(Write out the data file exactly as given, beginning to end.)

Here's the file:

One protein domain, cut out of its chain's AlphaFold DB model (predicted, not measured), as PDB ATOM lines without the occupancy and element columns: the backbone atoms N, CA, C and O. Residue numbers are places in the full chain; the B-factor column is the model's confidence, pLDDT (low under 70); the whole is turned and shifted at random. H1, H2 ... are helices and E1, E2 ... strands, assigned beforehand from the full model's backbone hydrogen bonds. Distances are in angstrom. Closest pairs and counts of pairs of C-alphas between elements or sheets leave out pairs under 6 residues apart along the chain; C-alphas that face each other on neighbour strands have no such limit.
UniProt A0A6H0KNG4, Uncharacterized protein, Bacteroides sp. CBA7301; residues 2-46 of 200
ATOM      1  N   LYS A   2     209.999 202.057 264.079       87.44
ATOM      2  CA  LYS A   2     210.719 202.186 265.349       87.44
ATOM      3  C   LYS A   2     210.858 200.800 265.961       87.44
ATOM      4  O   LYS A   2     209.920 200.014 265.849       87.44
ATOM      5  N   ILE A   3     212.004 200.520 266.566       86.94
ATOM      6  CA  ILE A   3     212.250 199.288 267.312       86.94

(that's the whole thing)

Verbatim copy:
One protein domain, cut out of its chain's AlphaFold DB model (predicted, not measured), as PDB ATOM lines without the occupancy and element columns: the backbone atoms N, CA, C and O. Residue numbers are places in the full chain; the B-factor column is the model's confidence, pLDDT (low under 70); the whole is turned and shifted at random. H1, H2 ... are helices and E1, E2 ... strands, assigned beforehand from the full model's backbone hydrogen bonds. Distances are in angstrom. Closest pairs and counts of pairs of C-alphas between elements or sheets leave out pairs under 6 residues apart along the chain; C-alphas that face each other on neighbour strands have no such limit.
UniProt A0A6H0KNG4, Uncharacterized protein, Bacteroides sp. CBA7301; residues 2-46 of 200
ATOM      1  N   LYS A   2     209.999 202.057 264.079       87.44
ATOM      2  CA  LYS A   2     210.719 202.186 265.349       87.44
ATOM      3  C   LYS A   2     210.858 200.800 265.961       87.44
ATOM      4  O   LYS A   2     209.920 200.014 265.849       87.44
ATOM      5  N   ILE A   3     212.004 200.520 266.566       86.94
ATOM      6  CA  ILE A   3     212.250 199.288 267.312       86.94